Volume 43 | Number 2 | Fall 2013
Fall 2013 Issue | By Andrew Taylor
How does jazz fit in the list above? In Brian Attebery's opinion, jazz describes the way the creators of science fiction books, films and computer games build off one another and their genres. Like a jazz bassist influenced by Mingus then Stanley Clark and adding his own licks, these writers re-interpret their genres and improvise to create their own unique angles.
"I like to make the comparison to jazz, about the collaborative nature of science fiction," said Attebery, an ISU professor of English and philosophy since 1982. "Science fiction (and fantasy) develops by writers using the ideas of others and then developing them."
For example, Russian scientists proposed the idea of multi-generational interstellar vessels that travel close to the speed of light in the 1920s. By the 1930s stories were appearing that included generation starships.
"Other writers come along such as Robert Heinlein, and provide different angles, new subplots and new developments," Attebery said. "More recent writers such as Molly Gloss and Gene Wolfe have taken up the generation ship idea and there are still newer novels and short stories being written with different themes and different ways of imagining the setting. The advantage for the writer is that he doesn't have to make up stuff from scratch and the reader can recognize the story and see what's new and different."
Travel to the stars is just one of the staples of science fiction.
"Another example is the Frankenstein story of making an artificial life form, first invented by Mary Shelley back in 1820. Now you have a new one (story about artificial life) every month."
These improvisations and collaborative works become music to our minds. Thousands of college students nationwide enroll in college courses to get a grip on the richness of science fiction or fantasy literature, and many of those read an anthology that Attebery helped create. Attebery teamed with renowned fantasy/science fiction author Ursula K. Le Guin and consultant Karen Joy Fowler to edit the Norton Book of Science Fiction, used in many college science fiction classes since it was created in 1993.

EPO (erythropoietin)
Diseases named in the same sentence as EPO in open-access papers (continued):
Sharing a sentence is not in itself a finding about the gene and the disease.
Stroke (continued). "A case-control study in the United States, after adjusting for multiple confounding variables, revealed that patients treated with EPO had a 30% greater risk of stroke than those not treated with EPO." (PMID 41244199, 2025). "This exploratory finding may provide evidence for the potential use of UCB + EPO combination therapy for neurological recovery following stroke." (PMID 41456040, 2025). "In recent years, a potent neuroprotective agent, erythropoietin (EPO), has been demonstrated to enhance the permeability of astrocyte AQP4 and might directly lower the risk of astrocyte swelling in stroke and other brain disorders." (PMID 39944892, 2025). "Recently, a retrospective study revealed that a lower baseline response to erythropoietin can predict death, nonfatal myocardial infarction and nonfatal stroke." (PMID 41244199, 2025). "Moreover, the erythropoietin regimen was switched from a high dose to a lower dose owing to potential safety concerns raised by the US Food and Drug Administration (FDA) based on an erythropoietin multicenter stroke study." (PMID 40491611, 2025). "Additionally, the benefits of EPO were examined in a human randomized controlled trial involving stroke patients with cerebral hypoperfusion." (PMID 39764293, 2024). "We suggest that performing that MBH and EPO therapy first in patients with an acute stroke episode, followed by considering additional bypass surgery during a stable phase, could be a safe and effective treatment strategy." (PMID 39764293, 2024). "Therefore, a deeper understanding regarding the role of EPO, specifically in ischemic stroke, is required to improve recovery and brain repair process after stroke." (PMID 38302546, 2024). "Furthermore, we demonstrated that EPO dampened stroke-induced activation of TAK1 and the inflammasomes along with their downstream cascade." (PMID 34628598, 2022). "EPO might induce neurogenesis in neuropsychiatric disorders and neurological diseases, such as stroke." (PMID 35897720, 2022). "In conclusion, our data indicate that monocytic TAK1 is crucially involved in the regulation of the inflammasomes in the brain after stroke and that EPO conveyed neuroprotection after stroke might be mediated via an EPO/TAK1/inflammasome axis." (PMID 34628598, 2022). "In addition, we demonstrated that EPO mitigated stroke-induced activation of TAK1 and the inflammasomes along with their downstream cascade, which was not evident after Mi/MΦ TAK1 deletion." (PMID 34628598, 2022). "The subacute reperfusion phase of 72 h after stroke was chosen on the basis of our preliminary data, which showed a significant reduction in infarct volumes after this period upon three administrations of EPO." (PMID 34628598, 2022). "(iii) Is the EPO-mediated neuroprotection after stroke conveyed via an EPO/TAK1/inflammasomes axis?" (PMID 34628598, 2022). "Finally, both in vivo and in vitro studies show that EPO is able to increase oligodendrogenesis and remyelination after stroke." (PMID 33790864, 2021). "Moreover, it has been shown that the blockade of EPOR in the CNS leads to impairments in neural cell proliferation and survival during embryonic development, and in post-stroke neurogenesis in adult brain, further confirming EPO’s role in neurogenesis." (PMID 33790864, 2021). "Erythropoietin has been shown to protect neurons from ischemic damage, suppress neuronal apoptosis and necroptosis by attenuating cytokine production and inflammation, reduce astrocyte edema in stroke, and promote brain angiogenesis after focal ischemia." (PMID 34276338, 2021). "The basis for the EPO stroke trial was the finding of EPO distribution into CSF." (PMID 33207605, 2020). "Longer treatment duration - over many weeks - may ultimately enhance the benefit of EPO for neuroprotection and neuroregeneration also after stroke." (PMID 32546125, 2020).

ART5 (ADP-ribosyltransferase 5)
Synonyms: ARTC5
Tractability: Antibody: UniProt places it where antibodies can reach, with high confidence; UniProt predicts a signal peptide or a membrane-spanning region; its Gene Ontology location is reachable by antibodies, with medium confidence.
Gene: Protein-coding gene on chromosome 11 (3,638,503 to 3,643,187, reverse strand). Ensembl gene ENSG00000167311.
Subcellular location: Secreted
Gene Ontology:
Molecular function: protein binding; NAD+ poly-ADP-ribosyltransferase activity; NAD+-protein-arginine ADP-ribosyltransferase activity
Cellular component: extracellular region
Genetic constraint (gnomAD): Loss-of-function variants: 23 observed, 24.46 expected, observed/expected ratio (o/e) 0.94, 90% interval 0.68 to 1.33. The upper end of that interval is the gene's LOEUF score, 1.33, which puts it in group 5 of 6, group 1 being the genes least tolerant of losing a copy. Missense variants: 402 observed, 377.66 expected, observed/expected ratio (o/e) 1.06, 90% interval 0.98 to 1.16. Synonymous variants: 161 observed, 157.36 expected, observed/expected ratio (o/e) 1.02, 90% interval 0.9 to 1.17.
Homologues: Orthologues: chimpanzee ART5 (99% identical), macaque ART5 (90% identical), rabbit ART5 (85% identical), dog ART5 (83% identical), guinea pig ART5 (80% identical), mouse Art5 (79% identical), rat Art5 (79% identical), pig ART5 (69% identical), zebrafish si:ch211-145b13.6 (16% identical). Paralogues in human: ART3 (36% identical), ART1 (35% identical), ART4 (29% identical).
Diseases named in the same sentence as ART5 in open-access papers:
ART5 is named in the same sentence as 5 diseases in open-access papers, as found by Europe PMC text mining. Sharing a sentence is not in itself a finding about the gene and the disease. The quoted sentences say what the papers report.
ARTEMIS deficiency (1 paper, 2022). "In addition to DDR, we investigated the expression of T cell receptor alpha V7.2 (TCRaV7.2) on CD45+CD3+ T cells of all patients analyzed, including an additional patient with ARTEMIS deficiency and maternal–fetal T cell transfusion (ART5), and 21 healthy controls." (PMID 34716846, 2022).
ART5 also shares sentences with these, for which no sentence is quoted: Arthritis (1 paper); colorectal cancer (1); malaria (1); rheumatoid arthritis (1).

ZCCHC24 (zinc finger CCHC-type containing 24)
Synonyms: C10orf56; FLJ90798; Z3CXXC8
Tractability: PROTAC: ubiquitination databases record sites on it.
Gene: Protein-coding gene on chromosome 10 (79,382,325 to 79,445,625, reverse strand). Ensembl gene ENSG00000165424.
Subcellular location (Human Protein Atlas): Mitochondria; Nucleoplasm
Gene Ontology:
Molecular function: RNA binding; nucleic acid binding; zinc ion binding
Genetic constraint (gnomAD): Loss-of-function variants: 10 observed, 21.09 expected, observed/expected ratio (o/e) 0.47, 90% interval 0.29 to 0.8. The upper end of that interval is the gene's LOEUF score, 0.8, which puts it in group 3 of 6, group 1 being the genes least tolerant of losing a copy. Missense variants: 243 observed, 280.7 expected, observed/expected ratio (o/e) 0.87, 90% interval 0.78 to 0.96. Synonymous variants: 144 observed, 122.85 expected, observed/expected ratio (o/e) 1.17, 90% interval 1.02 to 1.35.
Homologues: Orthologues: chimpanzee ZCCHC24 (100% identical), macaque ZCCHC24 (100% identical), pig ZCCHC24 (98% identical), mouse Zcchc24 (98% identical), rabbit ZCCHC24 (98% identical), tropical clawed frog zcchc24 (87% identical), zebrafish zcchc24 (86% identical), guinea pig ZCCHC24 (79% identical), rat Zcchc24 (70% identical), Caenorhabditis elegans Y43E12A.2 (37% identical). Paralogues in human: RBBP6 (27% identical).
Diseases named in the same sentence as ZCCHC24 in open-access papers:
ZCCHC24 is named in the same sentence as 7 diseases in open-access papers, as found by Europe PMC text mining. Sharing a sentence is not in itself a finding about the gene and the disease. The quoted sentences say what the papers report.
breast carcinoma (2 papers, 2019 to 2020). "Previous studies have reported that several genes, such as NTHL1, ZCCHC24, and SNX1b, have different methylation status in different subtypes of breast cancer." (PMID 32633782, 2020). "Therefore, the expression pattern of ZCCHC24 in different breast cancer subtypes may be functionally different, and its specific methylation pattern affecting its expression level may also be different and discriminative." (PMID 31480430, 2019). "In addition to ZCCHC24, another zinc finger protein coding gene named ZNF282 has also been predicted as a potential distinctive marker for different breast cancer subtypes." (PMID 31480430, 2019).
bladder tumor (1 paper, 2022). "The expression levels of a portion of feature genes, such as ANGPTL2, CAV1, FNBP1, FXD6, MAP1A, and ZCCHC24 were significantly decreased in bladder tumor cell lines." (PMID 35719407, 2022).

More recently, in 2012, Attebery was a contributor to the Cambridge Companion to Fantasy Literature and the forthcoming Oxford Companion to Science Fiction and his collection of scholarly articles Parabolas of Science Fiction, co-edited with Veronica Hollinger of Trent University, was released this year. He has published widely on his passions of sci-fi and fantasy in a variety of other publications. Since fall of 2006, he has been editor of the Journal of the Fantastic in the Arts, with graduate students in the ISU English department serving as editorial assistants.
He's also been lauded. Awards he has received include the Distinguished Scholarship Award from the International Conference on the Fantastic in the Arts and the Mythopoeic Scholarship Award in Myth and Fantasy Studies. He was honored as ISU's Distinguished Researcher in 1997 and was given an award for Outstanding Achievement in the Humanities by the Idaho Humanities Council in 2004. The Science Fiction Research Association honored him with its Pilgrim Award for lifetime achievement in science fiction and fantasy criticism in 2009.